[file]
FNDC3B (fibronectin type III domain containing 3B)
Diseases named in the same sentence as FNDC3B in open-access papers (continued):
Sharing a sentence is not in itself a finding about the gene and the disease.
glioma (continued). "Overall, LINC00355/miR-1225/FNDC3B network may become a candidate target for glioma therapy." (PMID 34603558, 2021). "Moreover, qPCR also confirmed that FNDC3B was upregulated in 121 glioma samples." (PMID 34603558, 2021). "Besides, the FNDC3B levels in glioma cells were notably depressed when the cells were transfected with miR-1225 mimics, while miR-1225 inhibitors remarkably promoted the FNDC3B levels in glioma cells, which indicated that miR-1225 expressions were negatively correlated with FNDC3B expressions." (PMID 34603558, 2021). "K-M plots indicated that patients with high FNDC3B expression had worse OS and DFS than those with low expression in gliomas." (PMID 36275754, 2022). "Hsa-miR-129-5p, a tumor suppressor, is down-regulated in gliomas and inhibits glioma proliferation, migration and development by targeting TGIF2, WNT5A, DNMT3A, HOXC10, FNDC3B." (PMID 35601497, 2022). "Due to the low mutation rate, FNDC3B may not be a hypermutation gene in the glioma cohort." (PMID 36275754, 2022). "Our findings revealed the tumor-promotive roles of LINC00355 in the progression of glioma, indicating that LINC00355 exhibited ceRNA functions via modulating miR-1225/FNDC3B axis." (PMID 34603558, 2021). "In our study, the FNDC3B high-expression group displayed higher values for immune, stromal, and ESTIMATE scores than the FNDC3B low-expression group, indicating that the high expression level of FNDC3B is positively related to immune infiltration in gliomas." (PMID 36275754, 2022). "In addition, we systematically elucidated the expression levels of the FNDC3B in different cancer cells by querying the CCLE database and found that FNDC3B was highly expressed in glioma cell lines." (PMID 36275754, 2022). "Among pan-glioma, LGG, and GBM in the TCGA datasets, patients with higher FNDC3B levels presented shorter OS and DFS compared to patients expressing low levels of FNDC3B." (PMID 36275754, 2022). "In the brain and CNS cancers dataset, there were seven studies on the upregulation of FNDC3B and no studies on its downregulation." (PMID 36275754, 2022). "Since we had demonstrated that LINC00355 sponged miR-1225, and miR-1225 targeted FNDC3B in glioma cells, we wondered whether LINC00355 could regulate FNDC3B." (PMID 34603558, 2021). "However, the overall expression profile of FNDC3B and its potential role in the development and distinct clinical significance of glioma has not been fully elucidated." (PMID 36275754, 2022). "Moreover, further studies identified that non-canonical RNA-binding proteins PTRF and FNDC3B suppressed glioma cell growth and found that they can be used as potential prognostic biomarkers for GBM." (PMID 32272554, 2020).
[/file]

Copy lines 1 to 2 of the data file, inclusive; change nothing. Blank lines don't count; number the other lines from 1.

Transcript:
FNDC3B (fibronectin type III domain containing 3B)
Diseases named in the same sentence as FNDC3B in open-access papers (continued):